There are small country pubs for the 'real people'. These people that are not proper are buried under the pollution of the big cities not the tourists that come from London. 'Taverns for the bona fide, Cockney anglers, cockney shooters... Long in Kensal Green and Highgate silent under soot and stone.' Betjeman has now changed from place at the start of the verse and has gone on to say that the little country pubs are only meant to be for the locals, not the tourists, this is about the people not Middlesex. Betjeman uses place as his initial inspiration. Having considered this as his starting point he then explored other subjects, for example how the places had changed from how he remembered them or the people who lived in the places he describes or the architecture of the buildings. The sense of place made him then want to pursue other ideas. He makes other points as well as writing about the specific town, village, seaside etc. Place seems very important to Betjeman. Emily Shallcross 9w ...read more.

The above preview is unformatted text

This student written piece of work is one of many that can be found in our GCSE John Betjeman section.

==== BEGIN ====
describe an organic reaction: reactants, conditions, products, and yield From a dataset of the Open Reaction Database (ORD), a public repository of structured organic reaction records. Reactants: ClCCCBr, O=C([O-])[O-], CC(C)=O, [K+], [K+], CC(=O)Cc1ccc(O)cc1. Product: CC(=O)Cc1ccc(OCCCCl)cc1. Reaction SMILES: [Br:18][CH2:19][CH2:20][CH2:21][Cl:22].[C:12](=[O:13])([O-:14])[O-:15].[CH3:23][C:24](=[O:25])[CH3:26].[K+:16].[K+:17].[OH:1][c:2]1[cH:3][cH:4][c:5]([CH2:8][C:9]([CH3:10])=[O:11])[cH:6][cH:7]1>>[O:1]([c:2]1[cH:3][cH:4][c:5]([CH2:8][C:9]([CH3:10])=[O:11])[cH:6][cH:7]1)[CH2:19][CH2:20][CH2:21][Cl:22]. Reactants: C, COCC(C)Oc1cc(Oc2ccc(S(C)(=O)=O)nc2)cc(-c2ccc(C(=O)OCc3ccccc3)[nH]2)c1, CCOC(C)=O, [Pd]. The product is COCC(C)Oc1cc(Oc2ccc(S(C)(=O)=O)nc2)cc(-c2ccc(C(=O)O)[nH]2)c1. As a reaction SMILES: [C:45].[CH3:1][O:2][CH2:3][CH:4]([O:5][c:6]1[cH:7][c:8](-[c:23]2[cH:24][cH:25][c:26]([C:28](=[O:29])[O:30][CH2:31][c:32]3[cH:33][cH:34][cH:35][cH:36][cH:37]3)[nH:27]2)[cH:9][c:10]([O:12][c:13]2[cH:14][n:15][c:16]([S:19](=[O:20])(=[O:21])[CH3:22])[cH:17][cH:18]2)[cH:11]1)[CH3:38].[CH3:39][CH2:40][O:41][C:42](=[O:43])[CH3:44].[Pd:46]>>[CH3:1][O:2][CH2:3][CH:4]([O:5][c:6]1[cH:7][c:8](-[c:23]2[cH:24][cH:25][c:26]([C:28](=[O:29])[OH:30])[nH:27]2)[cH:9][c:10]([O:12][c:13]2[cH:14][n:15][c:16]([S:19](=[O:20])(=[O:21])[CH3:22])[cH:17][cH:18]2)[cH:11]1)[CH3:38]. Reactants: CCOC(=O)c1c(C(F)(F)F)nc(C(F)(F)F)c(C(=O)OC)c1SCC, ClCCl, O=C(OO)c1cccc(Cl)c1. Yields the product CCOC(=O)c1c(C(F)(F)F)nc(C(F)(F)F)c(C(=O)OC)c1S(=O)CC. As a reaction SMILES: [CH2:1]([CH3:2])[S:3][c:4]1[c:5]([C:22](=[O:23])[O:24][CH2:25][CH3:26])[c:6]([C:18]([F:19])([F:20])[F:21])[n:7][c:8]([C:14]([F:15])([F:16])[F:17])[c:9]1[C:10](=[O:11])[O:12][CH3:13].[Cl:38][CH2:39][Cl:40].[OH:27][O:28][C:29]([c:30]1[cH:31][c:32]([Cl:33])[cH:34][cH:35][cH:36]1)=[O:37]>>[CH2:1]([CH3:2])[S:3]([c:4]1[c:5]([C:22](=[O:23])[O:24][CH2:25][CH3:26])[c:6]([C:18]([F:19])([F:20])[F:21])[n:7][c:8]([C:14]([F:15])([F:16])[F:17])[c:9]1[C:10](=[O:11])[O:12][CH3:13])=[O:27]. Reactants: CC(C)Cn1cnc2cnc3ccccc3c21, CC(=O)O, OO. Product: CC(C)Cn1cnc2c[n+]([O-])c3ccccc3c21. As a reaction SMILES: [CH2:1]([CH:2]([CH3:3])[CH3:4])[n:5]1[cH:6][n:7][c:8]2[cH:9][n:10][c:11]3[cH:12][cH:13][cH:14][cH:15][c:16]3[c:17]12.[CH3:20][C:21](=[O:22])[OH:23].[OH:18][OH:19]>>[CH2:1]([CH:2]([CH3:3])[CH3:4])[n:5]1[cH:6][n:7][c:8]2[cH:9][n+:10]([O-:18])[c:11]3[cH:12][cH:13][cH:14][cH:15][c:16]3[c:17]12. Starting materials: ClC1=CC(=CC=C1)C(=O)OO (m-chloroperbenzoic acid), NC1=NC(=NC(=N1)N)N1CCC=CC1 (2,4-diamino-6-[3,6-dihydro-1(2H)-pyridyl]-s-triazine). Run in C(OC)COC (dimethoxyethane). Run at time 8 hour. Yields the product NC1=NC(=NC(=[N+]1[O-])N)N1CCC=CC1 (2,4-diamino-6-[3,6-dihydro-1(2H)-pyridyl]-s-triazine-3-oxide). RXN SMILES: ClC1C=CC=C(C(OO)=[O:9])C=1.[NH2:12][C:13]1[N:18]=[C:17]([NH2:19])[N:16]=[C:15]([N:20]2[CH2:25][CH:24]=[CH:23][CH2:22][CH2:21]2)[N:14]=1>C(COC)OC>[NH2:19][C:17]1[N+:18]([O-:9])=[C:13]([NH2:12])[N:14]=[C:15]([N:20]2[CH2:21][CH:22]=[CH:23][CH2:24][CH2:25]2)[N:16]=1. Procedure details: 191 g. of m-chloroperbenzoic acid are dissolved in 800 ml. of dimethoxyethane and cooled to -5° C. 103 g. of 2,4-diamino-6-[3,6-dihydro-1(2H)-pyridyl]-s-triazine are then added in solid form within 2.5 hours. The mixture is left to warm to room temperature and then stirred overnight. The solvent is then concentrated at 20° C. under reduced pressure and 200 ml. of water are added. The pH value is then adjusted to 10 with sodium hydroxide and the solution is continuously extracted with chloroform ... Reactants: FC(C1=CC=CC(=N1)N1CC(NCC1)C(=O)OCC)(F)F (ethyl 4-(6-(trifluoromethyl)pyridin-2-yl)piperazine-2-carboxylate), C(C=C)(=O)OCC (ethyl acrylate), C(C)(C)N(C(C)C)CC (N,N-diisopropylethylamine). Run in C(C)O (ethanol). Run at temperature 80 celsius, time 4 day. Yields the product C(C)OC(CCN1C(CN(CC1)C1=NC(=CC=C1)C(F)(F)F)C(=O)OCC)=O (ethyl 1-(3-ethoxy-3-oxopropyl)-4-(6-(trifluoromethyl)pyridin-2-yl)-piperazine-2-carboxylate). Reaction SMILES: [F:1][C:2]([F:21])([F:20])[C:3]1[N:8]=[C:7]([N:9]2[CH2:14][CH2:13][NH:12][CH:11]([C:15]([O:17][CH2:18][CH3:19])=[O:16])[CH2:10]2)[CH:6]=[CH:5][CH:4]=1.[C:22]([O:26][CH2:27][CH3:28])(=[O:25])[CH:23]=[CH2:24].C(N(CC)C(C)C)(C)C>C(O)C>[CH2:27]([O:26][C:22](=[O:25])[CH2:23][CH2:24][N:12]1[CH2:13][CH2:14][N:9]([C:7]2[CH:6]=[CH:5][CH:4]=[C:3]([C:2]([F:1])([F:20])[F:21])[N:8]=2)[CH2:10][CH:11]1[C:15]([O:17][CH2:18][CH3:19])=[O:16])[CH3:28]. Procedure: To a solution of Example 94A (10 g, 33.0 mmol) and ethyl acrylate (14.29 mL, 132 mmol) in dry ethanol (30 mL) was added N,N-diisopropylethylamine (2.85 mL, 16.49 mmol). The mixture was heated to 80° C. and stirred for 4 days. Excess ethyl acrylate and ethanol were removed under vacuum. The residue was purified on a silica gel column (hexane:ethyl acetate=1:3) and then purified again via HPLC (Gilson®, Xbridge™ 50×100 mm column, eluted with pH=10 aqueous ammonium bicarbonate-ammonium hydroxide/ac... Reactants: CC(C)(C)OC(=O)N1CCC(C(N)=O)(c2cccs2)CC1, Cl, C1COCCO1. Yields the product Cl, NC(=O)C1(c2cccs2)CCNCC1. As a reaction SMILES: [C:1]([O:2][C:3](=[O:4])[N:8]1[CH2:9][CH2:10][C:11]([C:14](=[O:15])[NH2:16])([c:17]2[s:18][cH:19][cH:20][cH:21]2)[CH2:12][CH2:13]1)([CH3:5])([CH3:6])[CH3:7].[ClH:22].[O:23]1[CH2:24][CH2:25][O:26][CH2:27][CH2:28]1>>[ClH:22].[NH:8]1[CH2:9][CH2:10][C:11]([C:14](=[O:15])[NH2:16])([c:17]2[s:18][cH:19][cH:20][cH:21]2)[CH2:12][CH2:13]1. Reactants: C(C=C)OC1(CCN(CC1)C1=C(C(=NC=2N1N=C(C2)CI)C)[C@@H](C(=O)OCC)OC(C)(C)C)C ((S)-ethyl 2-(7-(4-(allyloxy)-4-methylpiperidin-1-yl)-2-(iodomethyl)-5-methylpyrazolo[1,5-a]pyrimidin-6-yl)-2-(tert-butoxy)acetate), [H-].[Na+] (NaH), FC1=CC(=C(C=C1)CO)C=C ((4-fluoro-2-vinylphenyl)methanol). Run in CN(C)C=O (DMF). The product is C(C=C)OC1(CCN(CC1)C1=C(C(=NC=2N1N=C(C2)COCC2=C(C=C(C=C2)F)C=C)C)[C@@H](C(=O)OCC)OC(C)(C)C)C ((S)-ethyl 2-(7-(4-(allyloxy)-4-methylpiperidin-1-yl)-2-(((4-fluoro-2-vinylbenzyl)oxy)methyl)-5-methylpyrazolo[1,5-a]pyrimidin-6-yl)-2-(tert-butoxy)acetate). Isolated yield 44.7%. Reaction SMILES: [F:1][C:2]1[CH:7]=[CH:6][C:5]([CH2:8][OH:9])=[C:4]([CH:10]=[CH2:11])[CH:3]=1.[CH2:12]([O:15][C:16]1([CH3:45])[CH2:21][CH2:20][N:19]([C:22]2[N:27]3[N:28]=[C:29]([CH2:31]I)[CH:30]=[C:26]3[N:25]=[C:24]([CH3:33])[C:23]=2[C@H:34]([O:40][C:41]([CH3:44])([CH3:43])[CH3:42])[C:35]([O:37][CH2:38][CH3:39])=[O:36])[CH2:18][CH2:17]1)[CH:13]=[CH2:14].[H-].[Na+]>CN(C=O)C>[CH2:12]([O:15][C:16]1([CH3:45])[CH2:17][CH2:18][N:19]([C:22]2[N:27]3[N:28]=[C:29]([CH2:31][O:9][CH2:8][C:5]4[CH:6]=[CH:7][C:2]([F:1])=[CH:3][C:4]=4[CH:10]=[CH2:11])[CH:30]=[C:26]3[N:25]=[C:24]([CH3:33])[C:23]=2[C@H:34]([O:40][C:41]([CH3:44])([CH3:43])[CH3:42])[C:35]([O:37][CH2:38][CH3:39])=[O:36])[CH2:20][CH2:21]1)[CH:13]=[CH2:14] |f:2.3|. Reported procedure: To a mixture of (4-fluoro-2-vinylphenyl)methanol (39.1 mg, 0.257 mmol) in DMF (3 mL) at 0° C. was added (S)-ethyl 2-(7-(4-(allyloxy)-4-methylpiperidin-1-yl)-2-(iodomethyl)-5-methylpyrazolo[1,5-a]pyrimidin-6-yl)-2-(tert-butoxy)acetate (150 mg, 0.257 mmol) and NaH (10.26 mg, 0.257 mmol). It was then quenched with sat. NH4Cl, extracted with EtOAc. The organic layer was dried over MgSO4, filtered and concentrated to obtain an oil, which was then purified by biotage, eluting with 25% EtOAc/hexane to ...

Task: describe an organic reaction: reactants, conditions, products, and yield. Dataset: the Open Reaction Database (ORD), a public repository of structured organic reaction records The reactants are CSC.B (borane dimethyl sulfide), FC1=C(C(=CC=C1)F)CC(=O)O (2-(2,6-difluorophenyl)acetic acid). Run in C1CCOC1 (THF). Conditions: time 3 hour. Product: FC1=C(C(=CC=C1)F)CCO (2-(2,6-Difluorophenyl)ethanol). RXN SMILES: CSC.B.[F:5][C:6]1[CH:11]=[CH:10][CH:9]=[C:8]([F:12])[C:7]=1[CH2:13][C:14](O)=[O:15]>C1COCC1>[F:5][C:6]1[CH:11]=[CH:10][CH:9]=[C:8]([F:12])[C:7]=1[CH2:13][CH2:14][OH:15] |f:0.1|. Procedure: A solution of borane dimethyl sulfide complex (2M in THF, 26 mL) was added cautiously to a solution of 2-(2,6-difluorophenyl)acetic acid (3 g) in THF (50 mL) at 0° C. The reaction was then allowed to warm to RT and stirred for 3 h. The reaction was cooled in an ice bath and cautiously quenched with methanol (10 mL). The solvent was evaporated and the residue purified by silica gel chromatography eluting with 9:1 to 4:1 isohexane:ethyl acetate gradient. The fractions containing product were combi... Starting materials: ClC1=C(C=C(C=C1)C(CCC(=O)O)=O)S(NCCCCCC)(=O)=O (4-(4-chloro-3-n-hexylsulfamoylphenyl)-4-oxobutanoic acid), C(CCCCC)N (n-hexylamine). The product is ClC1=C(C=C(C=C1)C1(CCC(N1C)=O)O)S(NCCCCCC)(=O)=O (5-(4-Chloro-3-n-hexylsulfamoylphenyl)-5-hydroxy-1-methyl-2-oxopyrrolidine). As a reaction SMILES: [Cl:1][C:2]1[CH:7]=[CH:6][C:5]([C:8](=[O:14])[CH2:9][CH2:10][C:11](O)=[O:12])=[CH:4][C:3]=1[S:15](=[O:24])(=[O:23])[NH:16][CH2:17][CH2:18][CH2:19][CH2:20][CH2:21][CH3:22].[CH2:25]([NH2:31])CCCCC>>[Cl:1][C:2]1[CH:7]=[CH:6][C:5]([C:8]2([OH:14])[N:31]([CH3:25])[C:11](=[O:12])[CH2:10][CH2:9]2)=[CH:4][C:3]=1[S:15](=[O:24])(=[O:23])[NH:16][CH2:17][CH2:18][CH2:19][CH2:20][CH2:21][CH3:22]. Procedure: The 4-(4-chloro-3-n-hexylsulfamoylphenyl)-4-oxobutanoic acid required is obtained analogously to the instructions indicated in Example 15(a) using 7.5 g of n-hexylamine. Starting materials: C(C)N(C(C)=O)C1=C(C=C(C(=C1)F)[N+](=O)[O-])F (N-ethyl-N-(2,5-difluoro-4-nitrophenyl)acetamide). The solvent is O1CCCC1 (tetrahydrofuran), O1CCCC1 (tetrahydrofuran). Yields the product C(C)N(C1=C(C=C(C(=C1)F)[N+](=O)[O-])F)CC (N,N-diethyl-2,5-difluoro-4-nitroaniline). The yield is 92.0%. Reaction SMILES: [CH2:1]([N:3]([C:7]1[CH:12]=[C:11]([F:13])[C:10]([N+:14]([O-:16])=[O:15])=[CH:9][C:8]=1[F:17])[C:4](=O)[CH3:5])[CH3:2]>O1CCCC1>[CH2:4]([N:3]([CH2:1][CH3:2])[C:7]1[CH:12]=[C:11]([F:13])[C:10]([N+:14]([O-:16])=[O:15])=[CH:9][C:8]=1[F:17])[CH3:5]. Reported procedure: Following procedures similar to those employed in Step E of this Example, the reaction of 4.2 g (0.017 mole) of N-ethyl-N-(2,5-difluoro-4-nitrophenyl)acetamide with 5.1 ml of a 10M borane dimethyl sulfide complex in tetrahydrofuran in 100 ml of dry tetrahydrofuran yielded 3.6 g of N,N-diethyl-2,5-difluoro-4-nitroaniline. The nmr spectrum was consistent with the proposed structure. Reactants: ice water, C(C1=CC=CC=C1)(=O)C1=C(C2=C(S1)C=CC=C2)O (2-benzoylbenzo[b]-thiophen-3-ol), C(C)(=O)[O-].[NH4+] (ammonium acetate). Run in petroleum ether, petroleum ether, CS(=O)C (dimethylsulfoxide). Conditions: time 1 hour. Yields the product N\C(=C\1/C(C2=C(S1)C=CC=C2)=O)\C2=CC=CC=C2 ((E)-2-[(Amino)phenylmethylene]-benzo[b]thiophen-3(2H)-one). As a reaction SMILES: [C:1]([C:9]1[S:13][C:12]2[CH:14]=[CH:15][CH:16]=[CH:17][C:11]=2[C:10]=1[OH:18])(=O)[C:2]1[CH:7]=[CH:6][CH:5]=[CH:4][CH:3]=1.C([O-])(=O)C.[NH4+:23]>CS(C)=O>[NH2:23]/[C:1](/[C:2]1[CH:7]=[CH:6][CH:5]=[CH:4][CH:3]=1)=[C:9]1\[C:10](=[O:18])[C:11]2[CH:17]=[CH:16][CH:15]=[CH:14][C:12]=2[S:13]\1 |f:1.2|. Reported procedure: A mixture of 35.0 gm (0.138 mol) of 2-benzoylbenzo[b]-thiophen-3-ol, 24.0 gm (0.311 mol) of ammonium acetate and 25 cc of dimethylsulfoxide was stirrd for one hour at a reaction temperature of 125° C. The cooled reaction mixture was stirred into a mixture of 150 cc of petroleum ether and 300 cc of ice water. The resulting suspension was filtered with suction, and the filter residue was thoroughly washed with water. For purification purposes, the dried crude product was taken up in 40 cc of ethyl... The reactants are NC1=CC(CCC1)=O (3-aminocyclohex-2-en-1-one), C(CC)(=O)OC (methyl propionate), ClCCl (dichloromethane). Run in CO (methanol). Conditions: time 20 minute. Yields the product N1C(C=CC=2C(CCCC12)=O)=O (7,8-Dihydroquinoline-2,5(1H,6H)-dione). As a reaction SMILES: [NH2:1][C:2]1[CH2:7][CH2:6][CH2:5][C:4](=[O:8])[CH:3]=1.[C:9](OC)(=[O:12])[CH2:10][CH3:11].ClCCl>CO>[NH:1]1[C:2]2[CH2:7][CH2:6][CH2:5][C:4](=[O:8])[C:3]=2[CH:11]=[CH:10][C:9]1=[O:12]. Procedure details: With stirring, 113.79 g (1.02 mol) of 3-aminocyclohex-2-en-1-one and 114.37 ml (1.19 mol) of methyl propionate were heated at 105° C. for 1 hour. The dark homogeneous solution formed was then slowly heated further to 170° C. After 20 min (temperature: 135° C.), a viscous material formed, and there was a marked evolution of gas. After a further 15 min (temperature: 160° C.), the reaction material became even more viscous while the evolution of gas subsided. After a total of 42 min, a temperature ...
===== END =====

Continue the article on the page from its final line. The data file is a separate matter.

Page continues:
Found what you're looking for?

  • Start learning 29% faster today
  • 150,000+ documents available
  • Just £6.99 a month

Not the one? Search for your essay title...
  • Join over 1.2 million students every month
  • Accelerate your learning by 29%
  • Unlimited access from just £6.99 per month

See related essaysSee related essays

Related GCSE John Betjeman essays

  1. "Childhood in all aspects is extremely important to Betjeman." Choose Three Poems That Show ...

    The fact that he remembers this incident means it must have had some kind of impact on his life he possible wanted revenge on the boys for hurting him and was bitter towards them. Also there is a sense of jealously in the line, "Of Andrew Knox well-dress'd, well-born, well-fed, Even at nine a perfect gentleman."

  2. Poems by John Betjeman

    After the doctor 'confirms the message', the man looks out of the window and sees 'a brick built house, lofty and calm.' The contrast between the strong, stable houses and the weak and helpless people that live inside them gives the feeling that life is so fragile and should be cherished.